And so the U.S. Senate did. It took a hard look at Bernard Kerik’s everything. If he demands high standards in everything he does, he should have met those standards as well. A little dirt can hurt for someone appointed to the responsibility of managing Homeland Security.

Kerik had this to say as part of his reason for stepping down:
``In the course of completing documents required for Senate confirmation, I uncovered information that now leads me to question the immigration status of a person who had been in my employ as a housekeeper and nanny,'' he wrote.
``It has also been brought to my attention that for a period of time during such employment, required tax payments and related filings had not been made,'' Kerik wrote.

Well the good news is that he plans to make restitution for avoiding the IRS way back when he had this housekeeper/nanny. But it makes a person wonder, “If he’s in the position of security, would he not consider the legalities involved in a personal affair such as hiring a nanny/housekeeper?” I mean, come on: evading taxes, illegal alien, paying under the table. Dude, Wake Up. We’re not buying this whole, “Well it came to my attention…and leads me to question.” You knew it. You just blew it.

Another possible reason he may have stepped down is:
The withdrawal letter followed a New York Times report that Kerik, 49, became rich working for companies that do business with the department he will oversee. The Wall Street Journal said Kerik would face questions in the U.S. Senate about his role as former corporate director at Taser International Inc., a maker of stun guns for law enforcement agencies.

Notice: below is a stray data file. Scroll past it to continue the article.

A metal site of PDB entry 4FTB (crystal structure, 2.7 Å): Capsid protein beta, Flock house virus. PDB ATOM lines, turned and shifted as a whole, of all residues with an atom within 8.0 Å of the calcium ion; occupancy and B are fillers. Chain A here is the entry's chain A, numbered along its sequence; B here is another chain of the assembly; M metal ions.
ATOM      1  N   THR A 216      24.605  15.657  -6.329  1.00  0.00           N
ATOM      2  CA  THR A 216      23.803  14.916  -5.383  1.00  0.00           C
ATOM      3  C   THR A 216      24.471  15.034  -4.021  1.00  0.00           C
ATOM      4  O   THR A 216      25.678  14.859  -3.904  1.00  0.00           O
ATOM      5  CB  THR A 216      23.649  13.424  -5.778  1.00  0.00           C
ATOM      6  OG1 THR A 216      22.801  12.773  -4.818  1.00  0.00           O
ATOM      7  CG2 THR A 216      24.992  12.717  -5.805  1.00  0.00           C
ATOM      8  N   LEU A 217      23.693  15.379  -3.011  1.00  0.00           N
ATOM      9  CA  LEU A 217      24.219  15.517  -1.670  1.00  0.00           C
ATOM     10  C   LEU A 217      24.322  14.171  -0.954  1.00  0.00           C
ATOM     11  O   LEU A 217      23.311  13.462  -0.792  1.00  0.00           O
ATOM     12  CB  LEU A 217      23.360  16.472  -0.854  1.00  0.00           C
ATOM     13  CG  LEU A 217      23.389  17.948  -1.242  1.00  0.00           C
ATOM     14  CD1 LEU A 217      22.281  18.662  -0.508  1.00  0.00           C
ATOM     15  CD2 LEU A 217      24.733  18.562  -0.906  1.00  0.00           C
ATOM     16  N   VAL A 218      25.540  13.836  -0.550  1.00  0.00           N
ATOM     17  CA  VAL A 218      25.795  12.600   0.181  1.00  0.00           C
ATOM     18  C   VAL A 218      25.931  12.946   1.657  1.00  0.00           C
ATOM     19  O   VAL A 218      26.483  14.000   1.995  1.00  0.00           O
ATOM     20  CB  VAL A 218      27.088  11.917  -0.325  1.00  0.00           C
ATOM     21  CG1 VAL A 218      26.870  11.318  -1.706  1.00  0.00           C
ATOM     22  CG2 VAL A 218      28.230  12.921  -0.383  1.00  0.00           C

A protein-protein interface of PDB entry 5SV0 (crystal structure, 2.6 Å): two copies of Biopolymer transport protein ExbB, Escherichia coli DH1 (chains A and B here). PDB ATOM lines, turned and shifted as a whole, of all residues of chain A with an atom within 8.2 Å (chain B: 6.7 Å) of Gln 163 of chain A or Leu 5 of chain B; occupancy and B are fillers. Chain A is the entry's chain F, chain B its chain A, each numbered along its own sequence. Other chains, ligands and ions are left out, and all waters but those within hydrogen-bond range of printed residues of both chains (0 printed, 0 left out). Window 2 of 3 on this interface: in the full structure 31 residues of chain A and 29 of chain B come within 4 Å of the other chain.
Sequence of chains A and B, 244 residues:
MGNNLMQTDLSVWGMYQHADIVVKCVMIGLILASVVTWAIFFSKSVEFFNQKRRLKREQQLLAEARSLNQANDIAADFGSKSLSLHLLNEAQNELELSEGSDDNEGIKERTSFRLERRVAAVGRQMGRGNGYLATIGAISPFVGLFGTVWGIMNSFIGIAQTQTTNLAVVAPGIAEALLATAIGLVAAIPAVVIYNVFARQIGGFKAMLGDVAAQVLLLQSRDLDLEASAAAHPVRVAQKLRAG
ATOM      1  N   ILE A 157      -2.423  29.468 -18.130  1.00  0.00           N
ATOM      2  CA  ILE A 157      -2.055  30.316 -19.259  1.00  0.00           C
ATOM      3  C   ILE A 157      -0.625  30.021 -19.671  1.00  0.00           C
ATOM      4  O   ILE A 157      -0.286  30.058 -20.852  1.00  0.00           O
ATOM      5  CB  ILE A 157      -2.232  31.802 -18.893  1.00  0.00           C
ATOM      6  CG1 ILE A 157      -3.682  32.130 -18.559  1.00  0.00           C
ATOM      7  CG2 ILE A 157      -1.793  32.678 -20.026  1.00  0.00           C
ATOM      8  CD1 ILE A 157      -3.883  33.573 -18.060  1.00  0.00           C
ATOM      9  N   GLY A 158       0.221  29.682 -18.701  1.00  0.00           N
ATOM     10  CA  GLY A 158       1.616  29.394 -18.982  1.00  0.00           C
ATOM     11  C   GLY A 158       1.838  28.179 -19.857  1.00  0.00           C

It’s bad enough the illegal alien, tax evasion, and paying under the table deal was all brought out in the open. Let’s not get into his life as former corporate director of a company that does business with the DHS, eh? He dropped out of the nomination. Let him rectify these loose ends and call it good. Any other loose ends, he should take care of now while he’s free of scrutiny.

"He has a strategy of listening to what his managers have to say, giving them clear direction and holding them accountable for getting it done," said Rising, who served as Kerik's special adviser and counsel at the NYPD. "He sets a clear focus for people that work for him and he gives people the tools to see it through."

He seemed to be the kind of guy that people wanted in the role… so hopefully this is a humbling experience to him to realize that your private life isn’t so private once you enter the field of politics.

“I am convinced that for personal reasons, moving forward would not be in the best interests of your administration, the Department of Homeland Security, or the American people,” Kerik wrote to Bush in a letter that was released by the White House.

I must say of Kerik that he’s a good man to step down willingly than to be forced out of office and create more scandal for Bush. Bush already admitted in his debates that he made some bad choices in people he appointed on his cabinet the last go around. This is a saving grace for him this go around.

About DHS:
The creation of the department in 2003 combined 22 disparate federal agencies with more than 180,000 employees and a combined budget of $36 billion. The organization is still learning to work together and faces criticism over aspects from the coordination of finances to computer systems.

No comments: